The first installment of documents put online by the Papers of Abraham Lincoln project is but a sliver of things to come. But what a sliver it is.
It is easy to spend more time than planned browsing through what Lincoln wrote and what he read between his birth in 1809 and 1842, his final year as a state representative in the General Assembly. From an infamous ciphering book produced when he was a boy to a note informing the House speaker of his intent to introduce a bill allowing construction of a toll bridge, the online repository is, the Abraham Lincoln Presidential Library and Museum says, the world’s most complete collection of primary documents covering the first three decades of Lincoln’s life.
Some have been published before, but not all in one place, nor in the form presented by the papers project housed at the ALPLM. The ciphering book is a prime example. The 11 known surviving pages are scattered around the world, with each page owned by a different person or institution. The papers project has tracked each one down and figured out the proper order of the pages so the book can be presented online in as close to original form as possible, with researchers even digitally stitching together a page that had been ripped in half.
“The significant thing is, for the first time ever, this group of documents has been brought together in one spot,” says Samuel Wheeler, state historian and acting director of the papers project.
The project aims to put online, to the extent possible, every document ever written or read by Lincoln. Ultimately, that could total 200,000 documents, and so researchers likely have years of work ahead of them transcribing handwritten documents so that they can be easily read and annotating them with relevant facts that add context.
Papers from Lincoln’s legal career were put online in 2009 by the ALPLM. This latest batch goes above and beyond, with 340 letters, canceled checks, receipts and other records either written by Lincoln or addressed to him that make the Great Emancipator come to life. Consider Lincoln’s 1834 note to a man who insisted on getting a receipt for one year’s worth of postage to receive a newspaper. The payment was late.
“The law requires News paper postage to be paid in advance and now that I have waited a full year you choose to wound my feelings by insinuating that unless you get a receipt I will probably make you pay it again,” wrote Lincoln, who was postmaster of New Salem. He was all of 25 at the time and just a few months away from winning election to the state House.
There also are 4,839 documents, largely from the General Assembly, that are not addressed to Lincoln, nor written by him, but are included to help add context to his life and work. Some are the essence of routine: Who, really, wants to read the 1841 law that created the town of Vienna?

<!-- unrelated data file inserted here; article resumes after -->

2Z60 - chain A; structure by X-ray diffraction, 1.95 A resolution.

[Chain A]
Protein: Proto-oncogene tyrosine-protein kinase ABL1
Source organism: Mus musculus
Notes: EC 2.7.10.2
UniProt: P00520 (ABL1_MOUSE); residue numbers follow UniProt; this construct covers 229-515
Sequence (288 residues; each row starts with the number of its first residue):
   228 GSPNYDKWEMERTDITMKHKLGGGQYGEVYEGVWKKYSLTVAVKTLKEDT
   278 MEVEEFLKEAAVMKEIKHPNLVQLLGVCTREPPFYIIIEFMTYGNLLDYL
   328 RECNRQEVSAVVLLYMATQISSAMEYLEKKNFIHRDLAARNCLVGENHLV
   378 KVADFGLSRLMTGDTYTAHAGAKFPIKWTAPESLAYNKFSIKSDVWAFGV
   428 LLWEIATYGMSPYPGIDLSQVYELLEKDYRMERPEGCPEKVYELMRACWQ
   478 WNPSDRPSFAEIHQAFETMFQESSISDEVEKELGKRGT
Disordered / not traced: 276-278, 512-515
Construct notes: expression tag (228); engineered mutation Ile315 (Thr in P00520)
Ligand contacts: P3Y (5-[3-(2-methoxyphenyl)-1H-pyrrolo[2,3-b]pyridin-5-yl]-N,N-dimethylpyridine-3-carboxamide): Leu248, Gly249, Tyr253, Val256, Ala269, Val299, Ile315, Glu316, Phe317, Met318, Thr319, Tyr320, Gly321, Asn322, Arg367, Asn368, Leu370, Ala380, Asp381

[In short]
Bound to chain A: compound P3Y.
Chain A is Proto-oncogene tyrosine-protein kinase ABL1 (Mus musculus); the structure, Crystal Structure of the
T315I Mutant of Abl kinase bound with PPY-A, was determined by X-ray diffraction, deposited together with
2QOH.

“For the most part, those documents, individually, don’t tell you a lot,” Wheeler says. “But collectively, they will give scholars the first opportunity to really evaluate Abraham Lincoln’s career in the state legislature.”
Lincoln could be a political animal. In an 1841 letter to U.S. Rep. John Stuart, his first law partner, Lincoln urged that Bat Webb, who dated Mary Todd before Lincoln married her, be appointed district attorney. In that same letter, Lincoln also wrote about chances for the General Assembly to remove nine counties, including Sangamon, from Stuart’s congressional district and thought it more likely than an alternate plan “because our opponents are somewhat afraid of the latter themselves.”
“We can’t forget that this isn’t yet the Lincoln of our better angels,” Wheeler observes. “This is a party politician here in Illinois trying to advance his party’s interests in Illinois.”
The release of documents comes after a hiatus of sorts for the project, which has seen staff and budget reductions in recent years amid controversy over how the project has been administered. Expressing frustration over the slow pace of the project, which began in the 1980s as an effort to collect only legal papers, museum brass last year fired the project’s director.
An ad hoc panel of experts a year ago released a critical report, saying that the project was vital but had gotten bogged down and needed new policies, procedures and direction. The project, which had obtained federal funding in prior years from the National Historical Publications and Records Commission, did not apply for an NHPRC grant last year, with presidential museum administrators saying that a reevaluation of efforts was needed. Staffing is down to three from a high of a dozen employees a few years ago.
Wheeler said that the museum expects to hire a permanent director for the project, but he could not say when. Once a director is on board, Wheeler said he expects the project will again apply for NHPRC grants.
In the meantime, the project expects to publish documents as they are ready, with a fresh batch posted each Monday, Wheeler said.
“The world is not going to have to wait decades for new releases,” he said.